x Abu Dhabi, UAEWednesday 17 January 2018

Money and power of the players is divisive

All is not well in the Chelsea's dressing room and it all stems from the Bosman ruling.

Didier Drogba, left, and John Terry are two of the highest paid players in the Chelsea team. Carlo Ancelotti has his work cut out to recapture the side’s team spirit.
Didier Drogba, left, and John Terry are two of the highest paid players in the Chelsea team. Carlo Ancelotti has his work cut out to recapture the side’s team spirit.

Sir Alex Ferguson said recently that he would hate to be starting out in management today.

He explained that the culture and mentality of players had changed from when he began. He is not wrong.

My old Manchester United manager is 69 today and, while I am a lot younger, the attitude of players has changed enormously since I played.

One thing made that possible, the Bosman ruling in 1995. Almost overnight, the power shifted from the club to the player.

Years ago, when Ferguson was a footballer (he used to joke in training that he was the best striker in Scotland and he must have been half decent as he played for Glasgow Rangers), players had very little power.

The clubs held their contract and decided if they wanted to renew it or not. If a club told a player at the end of the season that they were not renewing his contract then there was nothing he could do about it. Clubs could even stop players joining another club even if their contract had expired.

Since Bosman, players can sign a pre-contract agreement with another club when they have six months of their current deal remaining.

The top players can let their contracts run down if they choose, because they know there will be a new club and lucrative signing-on fee. Steve McManaman joined Real Madrid on a free transfer and Edgar Davids left Ajax for AC Milan on a free.

The upshot is that clubs try to keep their players happy because they do not want them to leave on a free transfer - especially if they have paid a fee for them - and that gives the player the advantage.

Clubs try to renegotiate contracts early so their best players don't run down their contracts, but they have to factor in what a replacement would cost, so the player can push for a bigger deal.

The Bosman ruling helped the players earn more money, but too much player power can be a bad thing.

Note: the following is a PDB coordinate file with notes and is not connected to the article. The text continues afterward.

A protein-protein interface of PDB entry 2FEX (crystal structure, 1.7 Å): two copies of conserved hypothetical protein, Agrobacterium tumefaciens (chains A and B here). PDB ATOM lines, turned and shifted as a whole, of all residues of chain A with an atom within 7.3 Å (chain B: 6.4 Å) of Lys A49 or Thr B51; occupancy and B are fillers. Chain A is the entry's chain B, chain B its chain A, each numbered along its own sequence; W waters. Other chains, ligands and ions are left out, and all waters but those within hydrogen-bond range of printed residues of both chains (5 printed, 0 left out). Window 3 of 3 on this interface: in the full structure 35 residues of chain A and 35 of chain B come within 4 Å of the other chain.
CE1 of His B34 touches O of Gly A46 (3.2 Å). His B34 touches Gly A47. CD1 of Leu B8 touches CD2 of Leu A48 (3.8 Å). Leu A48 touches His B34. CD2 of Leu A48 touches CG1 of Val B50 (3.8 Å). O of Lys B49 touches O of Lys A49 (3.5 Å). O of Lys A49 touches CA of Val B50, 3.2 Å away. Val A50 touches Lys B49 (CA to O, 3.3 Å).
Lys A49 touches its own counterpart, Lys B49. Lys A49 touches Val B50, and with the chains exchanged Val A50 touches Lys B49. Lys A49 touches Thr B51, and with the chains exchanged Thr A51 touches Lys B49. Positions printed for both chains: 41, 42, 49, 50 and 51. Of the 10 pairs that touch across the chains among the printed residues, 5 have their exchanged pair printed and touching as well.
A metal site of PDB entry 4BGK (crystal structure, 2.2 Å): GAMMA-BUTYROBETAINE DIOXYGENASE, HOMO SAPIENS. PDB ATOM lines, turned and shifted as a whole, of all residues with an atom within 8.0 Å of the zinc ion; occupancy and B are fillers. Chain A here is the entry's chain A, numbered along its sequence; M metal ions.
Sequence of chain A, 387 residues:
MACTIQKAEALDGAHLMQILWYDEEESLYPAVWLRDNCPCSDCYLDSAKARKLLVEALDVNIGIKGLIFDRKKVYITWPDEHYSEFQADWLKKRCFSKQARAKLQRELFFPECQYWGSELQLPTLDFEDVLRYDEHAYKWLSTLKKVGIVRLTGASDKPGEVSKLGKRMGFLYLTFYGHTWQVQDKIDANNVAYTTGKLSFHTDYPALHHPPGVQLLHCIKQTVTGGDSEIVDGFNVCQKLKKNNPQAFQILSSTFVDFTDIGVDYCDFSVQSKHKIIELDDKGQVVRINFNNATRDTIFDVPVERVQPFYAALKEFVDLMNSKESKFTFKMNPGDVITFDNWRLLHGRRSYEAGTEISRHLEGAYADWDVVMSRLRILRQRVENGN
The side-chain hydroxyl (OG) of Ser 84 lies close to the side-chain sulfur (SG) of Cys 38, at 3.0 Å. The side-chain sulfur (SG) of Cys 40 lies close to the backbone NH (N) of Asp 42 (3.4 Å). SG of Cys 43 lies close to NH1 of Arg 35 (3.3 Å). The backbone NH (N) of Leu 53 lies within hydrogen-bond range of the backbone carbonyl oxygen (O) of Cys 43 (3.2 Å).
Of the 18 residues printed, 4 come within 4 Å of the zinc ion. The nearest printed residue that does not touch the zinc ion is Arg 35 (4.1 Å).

When I look at Chelsea I see a club with an unhappy dressing room. Many of the players have gone to Chelsea because they are top payers and money was one of their key motivations. Money will always be a factor for players, but it should not be the only one.

For various reasons, Chelsea have imploded. People within the club are saying that everything will be OK and they beat Bolton Wanderers on Wednesday, but they have gone from being clear at the top of the Premier League to four points behind the Manchester clubs.

The win against Bolton was their first in seven matches and that is dreadful form by their very high standards, their worst of the Roman Abramovich era.

I see several problems at Stamford Bridge. The players are speaking out about their frustrations on the pitch and the atmosphere appears poor. When that happens a club can get in a negative cycle where players blame each other privately and publicly.

I experienced it at Blackburn Rovers and it was horrible. Training stops becoming enjoyable and you start to hate your job. A player at Chelsea is more likely to speak out because he has got the security of a big contract and plenty of other options if it doesn't work out.

I have faith in Carlo Ancelotti, though. He may not have control of the dressing room like Ferguson does, but he is a very good coach who presents himself well. He became the first in Chelsea's history to win the double in one season and did well both domestically and in Europe with Milan.

He does not have it easy and I suspect he gets undermined from above. He also didn't have a say in Ray Wilkins, his assistant, getting sacked.

Key decisions are being made without him knowing - no wonder he looks bewildered when he is asked questions to which he does not know the answer. The more selfish players sense that and use it to their advantage. Abramovich always said that he wanted Chelsea to be self-sufficient by 2010. We are about to move into 2011 and Chelsea don't come close to breaking even.

They have let go of some big names, like Michael Ballack, and they are not spending stupid money like before. Contract negotiations have become more protracted and public. Chelsea are no longer a soft touch money wise, yet their squad is still very good, even if it has been exposed as an ageing one by recent injuries.

Chelsea are not going to come closer to self-sufficiency by sacking Ancelotti and making another huge compensation pay off like they made to Luiz Felipe Scolari last year. And they are not going to improve unless their players have a bit more humility and rediscover what made them winners in the first place.


Andrew Cole is the second leading goalscorer in Premier League history. His column is written with the assistance of European football correspondent Andy Mitten.